My MacBook Pro worked all normal when all of a sudden it went black. It tried to reboot itself but immediately produced a kernel panic.

From then on I was never able to boot again. I could only enter my password (not for logging in to Mac OS, but for booting) and then the kernel panic would happen each time.

The error log was only visible for a few seconds and then it rebooted itself again. I was able to take a photograph of the kernel error. I have no idea what actually happened, so I wonder if anyone of you can make sense of the error message or identify the reason why the system failed?

Photograph of kernel panic here.

The only thing that gives me a hint is the line about Core Storage Driver. In fact, I set up a HDD and SSD as a FusionDrive as explained in this article. I did this in november and used the MacBook every day since. Never had a problem until yesterday.

Luckily, I had a fresh backup and have been able to restore everything in the meantime. I checked both the SSD and HDD drive with disk utility for errors but everything seems fine.

Any idea what actually caused the error?

  • Are you able to boot in safe mode? Hold the shift key at start up. Post if you can/can't
    – Phorce
    Jan 25, 2013 at 20:46
  • When the error happened, booting in safe mode resulted in the same issue.The problem is fixed but I am asking this question to understand what caused the problem in the first place.
    – maze
    Jan 25, 2013 at 22:27
  • I have posted an answer. Apologies, it was unclear to what you were actually asking however I hope my answer helped a little
    – Phorce
    Jan 25, 2013 at 22:57

2 Answers 2


Understanding a panic is quite easy: The core scheduler for the OS got lost in the weeds. This is a fail-safe in that the computer decides to stop running itself.

The inner most portion of the OS's control logic got derailed and the system was designed to drop all processing and leave a log file for engineering to troubleshoot further.

You can see these files after a restart by looking in /Library/Logs/DiagnosticReports and especially if you have several that recur (in the same day or hour) it is sometimes useful to compare the reasons and patterns in the file.

Back to the high level - how to understand this design is that some fundamental things went so wrong in the core of the operating system, the designers have all concluded that it's almost certainly worse to keep running with this error than to halt the computer immediately.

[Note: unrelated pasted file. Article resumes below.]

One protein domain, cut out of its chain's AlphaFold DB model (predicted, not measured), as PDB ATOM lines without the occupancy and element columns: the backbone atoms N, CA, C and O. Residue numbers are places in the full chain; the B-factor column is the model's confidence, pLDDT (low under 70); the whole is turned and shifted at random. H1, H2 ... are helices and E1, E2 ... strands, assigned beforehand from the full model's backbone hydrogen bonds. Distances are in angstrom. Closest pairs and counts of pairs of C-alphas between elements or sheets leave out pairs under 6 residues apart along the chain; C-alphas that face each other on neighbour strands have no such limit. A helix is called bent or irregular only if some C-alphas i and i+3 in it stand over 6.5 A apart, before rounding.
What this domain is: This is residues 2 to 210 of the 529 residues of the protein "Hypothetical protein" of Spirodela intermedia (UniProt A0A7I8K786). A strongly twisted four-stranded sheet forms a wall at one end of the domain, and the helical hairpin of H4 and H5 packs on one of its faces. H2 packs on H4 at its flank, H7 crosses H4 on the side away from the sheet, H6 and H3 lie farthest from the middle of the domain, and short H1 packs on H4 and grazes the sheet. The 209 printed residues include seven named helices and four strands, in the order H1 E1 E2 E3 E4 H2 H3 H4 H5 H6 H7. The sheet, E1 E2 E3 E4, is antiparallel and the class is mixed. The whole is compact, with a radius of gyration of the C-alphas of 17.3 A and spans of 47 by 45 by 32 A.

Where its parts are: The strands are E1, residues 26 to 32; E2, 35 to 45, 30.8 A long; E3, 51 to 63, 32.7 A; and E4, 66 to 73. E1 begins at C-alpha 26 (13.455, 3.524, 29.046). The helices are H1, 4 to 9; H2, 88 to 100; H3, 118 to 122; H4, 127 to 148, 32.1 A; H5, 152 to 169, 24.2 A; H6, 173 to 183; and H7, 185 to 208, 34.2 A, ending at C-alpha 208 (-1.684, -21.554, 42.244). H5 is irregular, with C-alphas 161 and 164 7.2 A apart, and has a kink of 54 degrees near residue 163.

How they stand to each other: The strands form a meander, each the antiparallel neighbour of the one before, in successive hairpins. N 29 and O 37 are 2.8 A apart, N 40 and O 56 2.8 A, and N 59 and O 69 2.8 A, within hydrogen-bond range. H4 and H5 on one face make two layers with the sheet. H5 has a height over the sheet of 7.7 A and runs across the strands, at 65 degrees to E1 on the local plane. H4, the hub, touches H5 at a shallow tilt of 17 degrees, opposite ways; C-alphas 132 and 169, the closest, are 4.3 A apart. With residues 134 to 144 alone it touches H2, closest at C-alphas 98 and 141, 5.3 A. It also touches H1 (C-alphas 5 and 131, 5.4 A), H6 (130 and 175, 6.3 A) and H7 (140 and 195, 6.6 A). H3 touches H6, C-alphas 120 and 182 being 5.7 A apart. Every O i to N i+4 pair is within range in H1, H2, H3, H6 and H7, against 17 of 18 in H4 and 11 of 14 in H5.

Think of this as a fail-safe at the level where the computer decides what program or instruction gets to run next. The computer is literally out of ideas how to continue, so it dumps what it was working on (as best as it can recollect now that things are off the rails) and stops immediately.

Kernel Panics are some of the hardest to debug unless you have one that you know exactly how to trigger it. In that case, it's pretty easy to keep eliminating possibilities until the source is obvious. Here is the best writeup of Mac specific information on Understanding and Debugging Kernel Panics. It is very technical, so take what you wish and move on to the steps below.

Like anything, it's best to isolate the problem to avoid chasing down thousands of potential causes. If you want to be systematic about how you isolate the cause (or worse causes) of a panic, here are the two articles with general steps for isolating software causes before investigating hardware.

In your specific case - Core Storage is either the root cause or just an innocent next bystander that "falls into the hole" that another process left behind. Good Luck if you decide to isolate this, hopefully it was a one-off error and you can just use your Mac in peace.

  • Could somebody update the links in this very helpful posting? The last two in particular are dead. Many thanks
    – ShyPerson
    Feb 5, 2021 at 0:27
  • 1
    Hi @ShyPerson thank you for noticing. How is it now?
    – bmike
    Feb 5, 2021 at 0:32

I'm going to answer your question (in the comments)

what caused the problem in the first place

There can be many reasons why your Mac might have had a kernel panic. Most of them are temporary and you probably won't see them agan. The reasons usually include:

  • Poorly Written Applications,
  • Plugins
  • Add-ons
  • Drivers


Usually you only see a kernel panic when unusual conditions occure, these can include two (or more) specific apps running whilst our memory is still in use (the hex codes, were most likely memory locations).

Reference / Further Description: http://macs.about.com/od/usingyourmac/qt/Troubleshooting-Os-X-Kernel-Panics.htm


Specific to your situation Page faults are usually caused when trying to access memory that is invalid. I have also read that people experience such erros by using hardware that is only affects certain models (SSD's for example) so I am guessing this is the same issue with you, since it does mention it. Again, this post explains a little more: https://discussions.apple.com/message/21015757#21015757

Hope this helps you :)

  • Note that Poorly Written Applications ad plugins should not be able to cause Kernel panics as they should not have permissions
    – mmmmmm
    Jun 24, 2013 at 9:56

You must log in to answer this question.

Not the answer you're looking for? Browse other questions tagged .